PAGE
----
Author affiliation: University of Iowa College of Pharmacy, Iowa City.

Funding source: This activity is supported through independent

educational grants from Purdue Pharma LP and Teva Pharmaceuticals.

Author disclosure: Dr Ray has disclosed serving as a consultant for and receiving honoraria from AstraZeneca and Mallinckrodt Pharmaceuticals, receiving lecture fees from PainWeek and Pain Weekend, attending meetings and conferences of PainWeek, and owning stock in Alchemy Consulting, PC.

Authorship information: Concept and design, acquisition of data, drafting of the manuscript, critical revision of the manuscript for important intellectual content, and supervision.

Address correspondence to:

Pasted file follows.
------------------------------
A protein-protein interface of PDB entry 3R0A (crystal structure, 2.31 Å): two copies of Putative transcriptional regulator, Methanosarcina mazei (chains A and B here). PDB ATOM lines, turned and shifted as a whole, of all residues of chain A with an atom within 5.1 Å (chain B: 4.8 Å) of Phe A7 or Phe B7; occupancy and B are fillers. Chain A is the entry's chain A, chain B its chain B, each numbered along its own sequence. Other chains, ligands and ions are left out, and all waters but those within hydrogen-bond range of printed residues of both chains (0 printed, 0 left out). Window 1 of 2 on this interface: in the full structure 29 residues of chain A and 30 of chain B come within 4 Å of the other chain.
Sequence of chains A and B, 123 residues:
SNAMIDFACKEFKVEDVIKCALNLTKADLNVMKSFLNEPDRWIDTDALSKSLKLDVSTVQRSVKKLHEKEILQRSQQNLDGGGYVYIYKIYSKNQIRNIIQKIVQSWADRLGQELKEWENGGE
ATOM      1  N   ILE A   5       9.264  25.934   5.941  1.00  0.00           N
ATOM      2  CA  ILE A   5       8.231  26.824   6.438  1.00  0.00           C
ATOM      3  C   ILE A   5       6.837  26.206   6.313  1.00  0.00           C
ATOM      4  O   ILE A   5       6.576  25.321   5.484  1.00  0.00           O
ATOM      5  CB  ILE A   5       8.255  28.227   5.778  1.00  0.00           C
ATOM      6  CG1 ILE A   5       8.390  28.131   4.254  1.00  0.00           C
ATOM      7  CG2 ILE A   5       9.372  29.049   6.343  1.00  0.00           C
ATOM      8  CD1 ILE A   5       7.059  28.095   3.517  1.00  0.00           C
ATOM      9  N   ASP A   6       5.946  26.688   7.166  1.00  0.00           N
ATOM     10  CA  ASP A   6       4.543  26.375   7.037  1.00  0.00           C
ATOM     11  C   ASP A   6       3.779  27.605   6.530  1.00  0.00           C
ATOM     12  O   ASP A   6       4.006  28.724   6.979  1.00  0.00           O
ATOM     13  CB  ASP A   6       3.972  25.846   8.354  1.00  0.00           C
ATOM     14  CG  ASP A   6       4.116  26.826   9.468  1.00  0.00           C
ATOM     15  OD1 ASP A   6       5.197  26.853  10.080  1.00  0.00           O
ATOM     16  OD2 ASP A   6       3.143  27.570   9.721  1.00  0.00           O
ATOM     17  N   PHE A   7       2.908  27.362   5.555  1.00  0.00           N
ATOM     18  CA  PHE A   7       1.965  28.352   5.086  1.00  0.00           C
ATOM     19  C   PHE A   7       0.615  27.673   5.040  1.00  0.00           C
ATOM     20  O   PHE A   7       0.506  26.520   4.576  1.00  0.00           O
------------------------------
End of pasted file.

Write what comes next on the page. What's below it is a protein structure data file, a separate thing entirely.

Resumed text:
The continued increase in misuse and abuse of opioid analgesics stems from their increased use over the past 25 years. The staggering increases seen in the amount of opiates prescribed and sold in the United States do not represent an overall change in the amount of pain that Americans report. Therefore, it can be surmised that overprescribing of these drugs has helped enable abuse and overdose deaths by increasing diversion rates and/ or access for the patient abuser. Implementing strategies to target patients at risk for abuse or misuse of opioids requires a concerted and coordinated effort on behalf of federal and state governments along with healthcare practitioners, both primary care physicians and specialists, to change prescribing habits, treatment options, and monitoring strategies.